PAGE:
Get all your bits and pieces together.
The gerber files I used are in github (
Try to get a right angle FFC connector if possible. I was only able to get a hold of a straight one and I expect it will lead to layout problems later when I go to box it all up.
The resisters I used are 8.2KΩ but this seems to be flexible. Other sources seem to suggest anything around 7.5KΩ is fine. I measured the resistors on the original controller to be 8.7KΩ and 9.4KΩ.
Solder that bad boy up, this isn't the most complicated PCB in the world so this step should be pretty straight forward.
Crack open the old PS3 controller and hook it up via your FFC. I'm using an old Sixaxis that the analog sticks had gone on. I'll probably de-solder them later and replace them with the appropriate fixed resistors so they always read dead centre.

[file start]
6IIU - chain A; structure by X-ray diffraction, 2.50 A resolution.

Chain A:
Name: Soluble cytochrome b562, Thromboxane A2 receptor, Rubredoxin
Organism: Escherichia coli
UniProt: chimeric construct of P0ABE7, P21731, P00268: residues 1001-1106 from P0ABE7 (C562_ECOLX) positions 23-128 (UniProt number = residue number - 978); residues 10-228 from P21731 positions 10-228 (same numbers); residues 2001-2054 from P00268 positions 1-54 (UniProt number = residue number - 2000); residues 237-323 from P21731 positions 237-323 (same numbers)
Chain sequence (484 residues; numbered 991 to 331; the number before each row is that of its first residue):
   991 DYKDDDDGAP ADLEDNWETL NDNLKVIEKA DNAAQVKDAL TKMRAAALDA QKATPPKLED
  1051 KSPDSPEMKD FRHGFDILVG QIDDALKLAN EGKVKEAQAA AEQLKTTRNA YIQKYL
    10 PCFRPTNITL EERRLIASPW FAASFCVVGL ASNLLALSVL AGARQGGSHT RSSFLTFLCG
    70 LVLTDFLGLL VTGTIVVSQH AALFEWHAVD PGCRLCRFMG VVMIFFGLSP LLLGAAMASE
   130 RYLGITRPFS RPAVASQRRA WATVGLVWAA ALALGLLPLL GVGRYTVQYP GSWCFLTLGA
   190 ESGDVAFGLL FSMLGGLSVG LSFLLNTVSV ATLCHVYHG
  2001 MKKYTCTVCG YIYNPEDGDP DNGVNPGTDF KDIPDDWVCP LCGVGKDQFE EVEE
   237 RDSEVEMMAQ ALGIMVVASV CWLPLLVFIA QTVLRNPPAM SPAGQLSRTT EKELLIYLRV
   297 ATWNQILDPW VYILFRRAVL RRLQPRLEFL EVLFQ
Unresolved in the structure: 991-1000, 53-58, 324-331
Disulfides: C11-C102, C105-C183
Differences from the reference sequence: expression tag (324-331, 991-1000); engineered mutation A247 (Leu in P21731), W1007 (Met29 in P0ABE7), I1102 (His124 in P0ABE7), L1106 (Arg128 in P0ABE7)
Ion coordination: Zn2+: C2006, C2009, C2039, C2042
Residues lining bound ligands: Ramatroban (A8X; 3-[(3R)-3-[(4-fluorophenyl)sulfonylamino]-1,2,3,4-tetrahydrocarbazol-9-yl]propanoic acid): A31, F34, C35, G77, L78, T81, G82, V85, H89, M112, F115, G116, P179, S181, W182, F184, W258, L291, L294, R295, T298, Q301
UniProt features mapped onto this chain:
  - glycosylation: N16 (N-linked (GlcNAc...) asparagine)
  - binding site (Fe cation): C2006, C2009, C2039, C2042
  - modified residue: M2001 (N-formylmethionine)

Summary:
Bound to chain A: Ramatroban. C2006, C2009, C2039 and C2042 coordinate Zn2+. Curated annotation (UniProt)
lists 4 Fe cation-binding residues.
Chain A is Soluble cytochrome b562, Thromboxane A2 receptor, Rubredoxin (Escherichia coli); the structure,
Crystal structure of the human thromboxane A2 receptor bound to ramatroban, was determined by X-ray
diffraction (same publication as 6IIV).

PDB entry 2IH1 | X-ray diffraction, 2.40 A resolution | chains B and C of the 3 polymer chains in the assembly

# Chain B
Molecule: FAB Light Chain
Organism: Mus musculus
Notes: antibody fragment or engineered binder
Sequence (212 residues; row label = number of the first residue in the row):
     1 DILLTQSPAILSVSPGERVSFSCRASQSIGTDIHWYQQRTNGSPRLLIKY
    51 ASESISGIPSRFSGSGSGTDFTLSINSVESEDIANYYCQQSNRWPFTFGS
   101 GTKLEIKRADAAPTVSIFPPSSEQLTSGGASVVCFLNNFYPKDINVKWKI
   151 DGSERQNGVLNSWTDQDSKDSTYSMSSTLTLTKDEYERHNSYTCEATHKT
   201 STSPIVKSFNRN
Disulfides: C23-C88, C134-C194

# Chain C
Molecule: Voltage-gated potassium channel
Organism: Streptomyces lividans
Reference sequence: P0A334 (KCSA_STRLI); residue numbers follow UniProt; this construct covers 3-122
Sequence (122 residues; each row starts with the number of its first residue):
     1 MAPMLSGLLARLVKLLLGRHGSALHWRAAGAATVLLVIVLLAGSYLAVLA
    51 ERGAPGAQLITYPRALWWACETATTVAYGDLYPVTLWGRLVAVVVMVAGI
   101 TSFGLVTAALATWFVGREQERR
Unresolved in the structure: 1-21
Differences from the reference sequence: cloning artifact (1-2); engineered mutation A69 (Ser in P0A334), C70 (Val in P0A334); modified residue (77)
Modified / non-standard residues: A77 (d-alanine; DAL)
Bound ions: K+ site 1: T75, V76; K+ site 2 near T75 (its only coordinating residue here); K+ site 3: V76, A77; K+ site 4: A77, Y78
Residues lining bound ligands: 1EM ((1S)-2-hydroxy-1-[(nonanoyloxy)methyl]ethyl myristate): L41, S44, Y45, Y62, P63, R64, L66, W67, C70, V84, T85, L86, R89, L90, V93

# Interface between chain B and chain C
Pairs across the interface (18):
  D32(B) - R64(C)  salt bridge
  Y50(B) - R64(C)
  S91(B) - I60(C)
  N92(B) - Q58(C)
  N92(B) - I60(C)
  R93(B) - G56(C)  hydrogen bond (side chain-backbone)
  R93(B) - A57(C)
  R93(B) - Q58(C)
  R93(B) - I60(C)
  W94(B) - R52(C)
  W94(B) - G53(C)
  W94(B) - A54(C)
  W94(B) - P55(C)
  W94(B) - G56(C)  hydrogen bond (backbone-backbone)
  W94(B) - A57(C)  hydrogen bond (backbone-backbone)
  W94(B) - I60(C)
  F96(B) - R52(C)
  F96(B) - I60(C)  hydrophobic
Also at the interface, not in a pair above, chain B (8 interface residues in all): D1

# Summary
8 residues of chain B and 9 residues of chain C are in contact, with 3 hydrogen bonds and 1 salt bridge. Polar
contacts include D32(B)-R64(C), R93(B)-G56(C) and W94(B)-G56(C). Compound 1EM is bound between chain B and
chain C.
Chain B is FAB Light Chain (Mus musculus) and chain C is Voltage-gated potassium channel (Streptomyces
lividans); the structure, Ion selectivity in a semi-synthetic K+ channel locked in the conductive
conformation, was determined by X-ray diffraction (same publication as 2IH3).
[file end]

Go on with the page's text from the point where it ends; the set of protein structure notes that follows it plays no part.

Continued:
Time to start testing, I'd already had the donor controller hooked up to my PC via bluetooth using the SCPDriver (http://forums.pcsx2.net/Thread-XInput-Wrapper-for-...) so I tested via bluetooth. The USB connection should work just as well. Or you could test hooking up to a PS3 but I find the windows joystick config gives the best visual feedback.
It's important to note that the buttons must be wired up to the correct common/ground or they won't read correctly (i.e. L1 & L2 must use the same ground at the D-Pad).
To test I went ahead and wired up my joystick and buttons in a spare Cardboard box, this also let me test out my proposed layout at the same time. It's messy for now, but it does the trick.
Build yourself a nice box, hopefully wired up better than I did above, and get playing. Some handy additions that I plan on putting in are:
- External access to the USB port for charging / syncing
- External LEDs (or make the existing ones externally visible) to see when the controller is on and which ID it has been assigned.